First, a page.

Aetna headquarters in Hartford, Conn.
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COLUMBUS — The nation’s third-largest health insurer has opted not to participate in Ohio’s online, federally run insurance market designed to help individuals facing a Jan. 1 deadline to find coverage.
Aetna had submitted multiple policies with differing levels of coverage and pricing for the approval of the Ohio Department of Insurance. But the Connecticut-based company notified the state shortly before a July 31 deadline that it was pulling out.
The insurer recently bought Coventry Health Care, which also had submitted proposals in Ohio.
“The decision in Ohio was made after we took a long view at both Aetna state-by-state and Coventry state-by-state,” Aetna spokesman Susan Millerick said. “Ohio is one of the markets where we chose to pull Aetna and leave Coventry. There was no need to have two separate plans in the exchange. We found the Coventry plan to be the most competitive, so we withdrew the Aetna offering.”
In addition to Coventry, 12 other insurers submitted some 200 differing plans to Ohio. Six of those — Coventry not among them — have also submitted 184 differing small-group plans.
“The feds are going through their process in terms of contracts and working with companies to get them on the exchange,” insurance department spokesman Chris Brock said. “We don’t expect any other changes at this point.”
Ohio opted not to run its own exchange, leaving that task to the federal government. The exchange is designed to be a marketplace where private insurance companies would compete for the business of Ohio individuals and small employers under the Patient Protection and Affordable Care Act, sometimes called Obamacare.
The state has retained its authority to regulate the companies that participate in the exchange. Aetna was the sole company out of 14 that submitted a menu of policies that decided not to follow through.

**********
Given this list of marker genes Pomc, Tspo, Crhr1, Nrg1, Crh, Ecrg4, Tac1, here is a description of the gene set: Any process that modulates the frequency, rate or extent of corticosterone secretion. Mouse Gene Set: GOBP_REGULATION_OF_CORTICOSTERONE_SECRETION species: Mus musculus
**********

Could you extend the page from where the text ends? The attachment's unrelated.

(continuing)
Ms. Millerick said the company is being cautious not to overexpose itself in the first year of the untested exchanges. In some cases, decisions to withdraw from Ohio’s exchange were because of state restrictions on the premiums the companies could charge.
Both Aetna and Coventry pulled out of exchanges in Georgia and Maryland. Coventry pulled out of Texas, leaving Aetna behind. Aetna pulled out of the exchange in its home state of Connecticut. Neither company sought to be involved in Michigan’s exchange.
Consumers may begin shopping for policies on the exchanges on Oct. 1.
Lt. Gov. Mary Taylor, who doubles as director of the insurance department, last week reported that, based on the policies submitted to the exchange, individuals would pay an average of 41 percent more than they did this year.
Small businesses or groups would pay 18 percent more, she said. The Republican lieutenant governor, an Obamacare opponent, cited the additional coverage mandated by the federal law as a factor.
“Ohioans were promised that under Obamacare, health insurance would become more affordable and more accessible,” said Eli Miller, state director of Americans for Prosperity-Ohio, a conservative group that has aired ads critical of the federal health-care law.
Critics, however, contend that the lieutenant governor’s numbers misrepresent what would happen in the real world where consumers in exchanges would have a choice between competing policies and where many would have their decisions federally subsidized.
Kathleen Gmeiner, project director of Ohio Consumers for Health Coverage, said the fact 13 other players are involved in the exchange “suggests a lot of confidence that insurance companies will be able to survive and thrive in this market,” she said.
While open enrollment begins Oct. 1, she does not expect a lot of people who are uninsured to act until they go to their tax preparers and learn they will have to provide proof of insurance on their returns.
Another option designed to help lower-income Ohioans to find coverage is the proposed expansion of Medicaid, the federal-state health insurance of last resort.
Gov. John Kasich bucked his own party in advocating expansion to those earning 38 percent above the federal poverty level, about $32,000 a year for a family of four. The state has estimated this would add some 275,000 mostly childless adults to the rolls with the federal government picking up all the costs for the first three years and no less than 90 percent thereafter.
Rep. Barbara Sears (R., Monclova Township) has become a target by conservative groups for a possible GOP primary election challenge next year because, despite her opposition to the Affordable Health Care Act, she has argued that the numbers make sense for Ohio.
She plans to soon introduce a series of Medicaid reform bills, including one authorizing expansion, on top of measures she has introduced.
Contact Jim Provance at:firstname.lastname@example.org or 614-221-0496.